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Do you know what high performing agile teams get up to in their time off? Why, they use a lean process to build the largest lego set ever produced of course. In this talk I explore what happened to these intrepid engineers as they self-organised themselves into a lean, mean, lego-building machine. Along the way I will introduce key concepts from lean software engineering including cycle-time and throughput, continuous process improvement, stopping the line, work-in-progress limits and the value of play.
So, have you ever been a child? Ever played with lego? Ever wondered what self-organisation and lean really look like? If you have, come along and watch Han Solo, Luke Skywalker and Chewie turn 5000 pieces of lego and a 300 page manual into a ship that can do the Kessel run in less than 10 parsecs…
James Lewis is a Principal Consultant for ThoughtWorks UK. He has helped introduce evolutionary architecture practices and agile software development techniques to various blue chip companies: investment banks, publishers and media organisations. As a member of the ThoughtWorks Technical Advisory Board, the group that creates the Technology Radar, he contributes to industry adoption of open source and other tools, techniques, platforms and languages.
For the last few years he has been working as a coding architect on projects built using microservices; exploring new patterns and ways of working as he goes. James has spoken at a number of UK and international conferences on topics ranging from domain driven design, SOA and the future of the web to agile adoption patterns and lean thinking.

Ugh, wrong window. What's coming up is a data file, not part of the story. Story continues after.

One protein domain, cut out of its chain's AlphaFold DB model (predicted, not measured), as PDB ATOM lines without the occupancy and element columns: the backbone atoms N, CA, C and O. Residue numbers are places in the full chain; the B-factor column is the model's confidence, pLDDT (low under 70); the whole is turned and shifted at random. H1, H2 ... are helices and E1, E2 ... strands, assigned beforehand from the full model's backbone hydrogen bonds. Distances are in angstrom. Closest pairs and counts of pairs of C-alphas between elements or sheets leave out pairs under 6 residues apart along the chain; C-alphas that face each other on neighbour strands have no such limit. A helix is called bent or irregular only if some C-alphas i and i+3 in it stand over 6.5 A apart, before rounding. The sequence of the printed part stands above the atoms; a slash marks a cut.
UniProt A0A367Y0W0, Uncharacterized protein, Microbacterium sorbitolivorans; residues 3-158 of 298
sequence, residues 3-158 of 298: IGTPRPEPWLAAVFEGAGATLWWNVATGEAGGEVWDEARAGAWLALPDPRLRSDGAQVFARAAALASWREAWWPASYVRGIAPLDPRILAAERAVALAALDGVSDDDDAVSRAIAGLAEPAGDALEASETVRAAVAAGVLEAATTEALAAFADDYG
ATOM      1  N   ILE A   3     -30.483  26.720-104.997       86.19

He’s also heavily involved in the fledgling microservice community. He rather likes the fact that he got to describe his take on things jointly with Martin Fowler in an article that is influencing how people see the future of software architecture. Sometimes he blogs at bovon.org
Need help planning which sessions to attend? We've provided a breakdown of our various session types below.
A presentation and discussion of real-life (not theoretical) experiences of the application (or mis-application) of Agile and Lean practices. Case studies and experience reports include some discussion of lessons learned and an indication of how novel the work is.
Participants learn a new approach, tool or technology through using it to solve one or more practical exercises. Any software/hardware requirements are disclosed in the session description.
A session focused around some specific tool, technique or issue. Primarily led by the speaker, tutorials usually include some elements of interactivity or individual / group exercise.
An in-depth working session on a specific topic. May include paper presentations.